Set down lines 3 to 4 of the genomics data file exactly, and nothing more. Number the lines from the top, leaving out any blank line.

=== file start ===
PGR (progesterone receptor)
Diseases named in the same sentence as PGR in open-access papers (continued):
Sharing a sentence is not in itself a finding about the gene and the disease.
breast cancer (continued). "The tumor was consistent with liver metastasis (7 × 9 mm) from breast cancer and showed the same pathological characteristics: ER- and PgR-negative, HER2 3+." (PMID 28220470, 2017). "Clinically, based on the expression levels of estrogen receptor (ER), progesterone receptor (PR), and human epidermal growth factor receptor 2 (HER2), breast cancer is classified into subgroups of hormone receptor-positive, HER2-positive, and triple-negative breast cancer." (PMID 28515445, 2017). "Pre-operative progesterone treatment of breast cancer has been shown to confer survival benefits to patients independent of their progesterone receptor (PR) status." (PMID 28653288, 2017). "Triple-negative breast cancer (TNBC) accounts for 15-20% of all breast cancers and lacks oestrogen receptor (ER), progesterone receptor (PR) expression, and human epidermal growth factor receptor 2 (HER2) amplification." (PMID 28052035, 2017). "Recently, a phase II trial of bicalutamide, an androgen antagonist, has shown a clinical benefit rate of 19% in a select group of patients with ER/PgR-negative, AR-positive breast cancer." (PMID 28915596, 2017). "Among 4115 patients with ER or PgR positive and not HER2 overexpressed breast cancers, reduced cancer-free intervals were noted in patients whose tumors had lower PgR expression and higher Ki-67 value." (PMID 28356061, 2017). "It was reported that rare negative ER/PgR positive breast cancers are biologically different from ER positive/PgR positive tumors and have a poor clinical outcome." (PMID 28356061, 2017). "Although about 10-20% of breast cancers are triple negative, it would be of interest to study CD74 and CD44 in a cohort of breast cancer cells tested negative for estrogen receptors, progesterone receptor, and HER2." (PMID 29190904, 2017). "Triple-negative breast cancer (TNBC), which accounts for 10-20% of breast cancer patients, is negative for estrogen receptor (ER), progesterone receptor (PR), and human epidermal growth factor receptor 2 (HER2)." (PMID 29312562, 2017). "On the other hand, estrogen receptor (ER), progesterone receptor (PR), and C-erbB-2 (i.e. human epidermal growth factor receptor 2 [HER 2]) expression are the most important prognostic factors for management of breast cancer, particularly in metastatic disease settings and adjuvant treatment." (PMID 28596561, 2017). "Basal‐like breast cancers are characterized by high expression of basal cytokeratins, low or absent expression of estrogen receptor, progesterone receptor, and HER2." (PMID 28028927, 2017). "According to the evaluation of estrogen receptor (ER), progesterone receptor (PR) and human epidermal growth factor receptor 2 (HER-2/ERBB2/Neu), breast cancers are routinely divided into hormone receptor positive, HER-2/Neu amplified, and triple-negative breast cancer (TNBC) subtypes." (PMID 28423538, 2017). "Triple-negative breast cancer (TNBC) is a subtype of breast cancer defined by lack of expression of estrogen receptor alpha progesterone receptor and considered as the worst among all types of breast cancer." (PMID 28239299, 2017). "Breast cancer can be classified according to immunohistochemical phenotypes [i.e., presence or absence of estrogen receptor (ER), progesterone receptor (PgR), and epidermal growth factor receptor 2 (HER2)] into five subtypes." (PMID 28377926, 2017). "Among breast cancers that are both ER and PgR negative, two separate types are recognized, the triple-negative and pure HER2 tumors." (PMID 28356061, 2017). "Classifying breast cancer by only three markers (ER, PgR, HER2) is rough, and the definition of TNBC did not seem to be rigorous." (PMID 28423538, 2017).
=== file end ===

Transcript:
Sharing a sentence is not in itself a finding about the gene and the disease.
breast cancer (continued). "The tumor was consistent with liver metastasis (7 × 9 mm) from breast cancer and showed the same pathological characteristics: ER- and PgR-negative, HER2 3+." (PMID 28220470, 2017). "Clinically, based on the expression levels of estrogen receptor (ER), progesterone receptor (PR), and human epidermal growth factor receptor 2 (HER2), breast cancer is classified into subgroups of hormone receptor-positive, HER2-positive, and triple-negative breast cancer." (PMID 28515445, 2017). "Pre-operative progesterone treatment of breast cancer has been shown to confer survival benefits to patients independent of their progesterone receptor (PR) status." (PMID 28653288, 2017). "Triple-negative breast cancer (TNBC) accounts for 15-20% of all breast cancers and lacks oestrogen receptor (ER), progesterone receptor (PR) expression, and human epidermal growth factor receptor 2 (HER2) amplification." (PMID 28052035, 2017). "Recently, a phase II trial of bicalutamide, an androgen antagonist, has shown a clinical benefit rate of 19% in a select group of patients with ER/PgR-negative, AR-positive breast cancer." (PMID 28915596, 2017). "Among 4115 patients with ER or PgR positive and not HER2 overexpressed breast cancers, reduced cancer-free intervals were noted in patients whose tumors had lower PgR expression and higher Ki-67 value." (PMID 28356061, 2017). "It was reported that rare negative ER/PgR positive breast cancers are biologically different from ER positive/PgR positive tumors and have a poor clinical outcome." (PMID 28356061, 2017). "Although about 10-20% of breast cancers are triple negative, it would be of interest to study CD74 and CD44 in a cohort of breast cancer cells tested negative for estrogen receptors, progesterone receptor, and HER2." (PMID 29190904, 2017). "Triple-negative breast cancer (TNBC), which accounts for 10-20% of breast cancer patients, is negative for estrogen receptor (ER), progesterone receptor (PR), and human epidermal growth factor receptor 2 (HER2)." (PMID 29312562, 2017). "On the other hand, estrogen receptor (ER), progesterone receptor (PR), and C-erbB-2 (i.e. human epidermal growth factor receptor 2 [HER 2]) expression are the most important prognostic factors for management of breast cancer, particularly in metastatic disease settings and adjuvant treatment." (PMID 28596561, 2017). "Basal‐like breast cancers are characterized by high expression of basal cytokeratins, low or absent expression of estrogen receptor, progesterone receptor, and HER2." (PMID 28028927, 2017). "According to the evaluation of estrogen receptor (ER), progesterone receptor (PR) and human epidermal growth factor receptor 2 (HER-2/ERBB2/Neu), breast cancers are routinely divided into hormone receptor positive, HER-2/Neu amplified, and triple-negative breast cancer (TNBC) subtypes." (PMID 28423538, 2017). "Triple-negative breast cancer (TNBC) is a subtype of breast cancer defined by lack of expression of estrogen receptor alpha progesterone receptor and considered as the worst among all types of breast cancer." (PMID 28239299, 2017). "Breast cancer can be classified according to immunohistochemical phenotypes [i.e., presence or absence of estrogen receptor (ER), progesterone receptor (PgR), and epidermal growth factor receptor 2 (HER2)] into five subtypes." (PMID 28377926, 2017). "Among breast cancers that are both ER and PgR negative, two separate types are recognized, the triple-negative and pure HER2 tumors." (PMID 28356061, 2017). "Classifying breast cancer by only three markers (ER, PgR, HER2) is rough, and the definition of TNBC did not seem to be rigorous." (PMID 28423538, 2017).